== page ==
The deformation source is defined as a quadrangle linked to the surface64 by six ‘en echelon’ fractures at eruptive fissure locations. The height of the connecting fractures and the characteristics of the bottom line of the quadrangle lead to seven inversion parameters (Extended Data Table 1 and Extended Data Fig. 5). In addition, the pressure is linearly inverted67. The direct problem is solved using the mixed boundary element method21,22. The non-linear inverse problem resolution is performed with an implementation of the Neighborhood algorithm64,68. Posterior probability density functions and model uncertainties are calculated following the Bayesian inference framework64,69 (Extended Data Fig. 6 and Extended Data Table 1).

X-ray fluorescence analysis

Major element compositions of whole-rock samples were determined through X-ray fluorescence (XRF) using an ARL PERFORM-X 4200 (Rh X-ray tube) spectrometer at the University of Liège. Samples were powdered at KU Leuven, Belgium by first crushing the samples manually, after which a Pulverisette planetary micromill was used to obtain a grain size of less than 1 µm. The resulting powders were dried at 1,000 °C for 2 h to remove organics and determine the loss on ignition. The dried powder was mixed with lithium tetraborate at a ratio of 1:11 to produce glass discs for major element analysis. Major element calibration was performed using 66 international standards (magmatic whole rocks, minerals and soil samples). Accuracy was determined to be better than ±2% for all elements except Na2O (±8.1%) and MnO (±4.4%). Likewise, repeated analyses indicate the 1σ analytical precision to be within 5% for major elements, with the exception of Na2O (6.6%). An additional 7 g of unheated material was used to make pressed powder pellets on which select trace elements were measured (V, Cr, Co, Ni, Cu, Zn, Ga, Rb, Sr, Y, Zr, Nb, Ba, Ce and Th). Trace element data determined by XRF are primarily used for comparison with inductively coupled plasma mass spectrometry, with the exception of Nb and Zr, for which XRF data are preferred. The quality of the trace element acquisition was estimated by repeated measurement of 11 international standards (GSD-10, GSD-9, JF-1, JR-1, Nim-D, Nim-G, Nim-L, Nim-N, Nim-P, STM-1 and SY-2). Accuracy is estimated to be better than ±10% for all elements except for Cr (±19%), Co (±20%), Ba (±19%) and Ce (±24%). A 1σ analytical precision is better than ±3% for all elements.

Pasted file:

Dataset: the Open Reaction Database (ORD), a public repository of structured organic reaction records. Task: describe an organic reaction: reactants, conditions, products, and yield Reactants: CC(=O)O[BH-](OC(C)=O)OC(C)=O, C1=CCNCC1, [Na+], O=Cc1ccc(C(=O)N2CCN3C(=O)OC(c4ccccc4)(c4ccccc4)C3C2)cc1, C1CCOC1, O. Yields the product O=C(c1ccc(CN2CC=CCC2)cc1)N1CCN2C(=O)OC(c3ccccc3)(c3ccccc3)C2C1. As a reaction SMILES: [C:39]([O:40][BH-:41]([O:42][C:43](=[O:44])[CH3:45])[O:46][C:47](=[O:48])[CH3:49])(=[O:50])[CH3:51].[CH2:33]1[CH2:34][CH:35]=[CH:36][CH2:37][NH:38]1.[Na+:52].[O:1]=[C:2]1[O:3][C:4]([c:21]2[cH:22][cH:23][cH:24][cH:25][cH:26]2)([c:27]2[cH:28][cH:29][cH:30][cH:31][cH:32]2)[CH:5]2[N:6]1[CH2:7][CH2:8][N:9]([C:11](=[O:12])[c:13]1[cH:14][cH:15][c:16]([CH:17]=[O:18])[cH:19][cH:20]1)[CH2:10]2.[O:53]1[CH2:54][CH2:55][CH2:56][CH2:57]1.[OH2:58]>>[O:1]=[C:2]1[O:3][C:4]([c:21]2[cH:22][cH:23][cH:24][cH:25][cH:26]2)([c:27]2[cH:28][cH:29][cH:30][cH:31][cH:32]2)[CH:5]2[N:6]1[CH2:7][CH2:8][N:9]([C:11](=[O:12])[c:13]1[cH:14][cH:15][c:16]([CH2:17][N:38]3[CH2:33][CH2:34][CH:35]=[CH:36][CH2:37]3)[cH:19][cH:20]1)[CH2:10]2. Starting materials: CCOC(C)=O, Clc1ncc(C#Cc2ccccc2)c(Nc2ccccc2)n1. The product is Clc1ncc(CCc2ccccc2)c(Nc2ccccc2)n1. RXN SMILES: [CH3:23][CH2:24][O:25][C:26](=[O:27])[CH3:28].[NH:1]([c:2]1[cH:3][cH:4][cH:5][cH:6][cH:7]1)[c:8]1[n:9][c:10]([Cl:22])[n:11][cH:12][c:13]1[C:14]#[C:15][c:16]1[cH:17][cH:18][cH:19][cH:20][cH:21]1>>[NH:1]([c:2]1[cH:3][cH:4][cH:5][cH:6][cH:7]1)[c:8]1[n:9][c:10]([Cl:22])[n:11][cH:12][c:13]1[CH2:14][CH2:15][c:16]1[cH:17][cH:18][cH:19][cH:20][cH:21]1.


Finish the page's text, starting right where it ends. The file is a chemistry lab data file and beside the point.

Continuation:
Electron microprobe analysis

Electron microprobe analysis was performed at Utrecht University using a JEOL JXA-8530F Hyperprobe. Operating conditions were 15 kV for all analysis, using a nominal beam current of around 15 nA and 10 nA. On-peak counting times of 20 s were used for all elements, with off-peak counting times of 10 s before and after analysis. Na and K were always measured first to avoid alkali loss during analysis. Secondary standardization was performed on Smithsonian Kakanui augite (NMNH 122142), San Carlos olivine (NMNH 111312-44), ilmenite (NMNH 96189) and microcline (NMNH 143966). Relative errors on major element concentrations are generally less than 5% for all concentrations above 0.1 wt%. Specifically, errors are 0.8% for SiO2, 1.8% for Al2O3, 2.5% for MgO, 4% for TiO2, 1.8% for FeO, 1.4% for CaO, 7.6% for Na2O, 3.3% for K2O and 2.2% for MnO at these concentrations.

Thermal analysis

During the 2021 eruptive crisis, the HOTSAT thermal monitoring system70,71 provided the location and quantification of the thermal anomalies by computing the radiant heat flux from images of the MODIS, SEVIRI and VIIRS satellite sensors. Extended Data Fig. 7 shows the behaviour of the radiant heat flux from 1 April to 30 June 2021 over Nyiragongo volcano. All the satellite sensors are coherent and measure moderate values of the radiant heat flux around 1–1.5 GW, which are typical values normally measured on that lava lake72. The only exception is represented by higher values registered on 15 May 2021 both by SEVIRI (up to 2.57 GW) and VIIRS. It is worth noting that during the eruptive crisis most of the thermal activity was totally or partially covered by the dense volcanic plume so it is underestimated. After 26 May, almost no thermal anomalies were observed.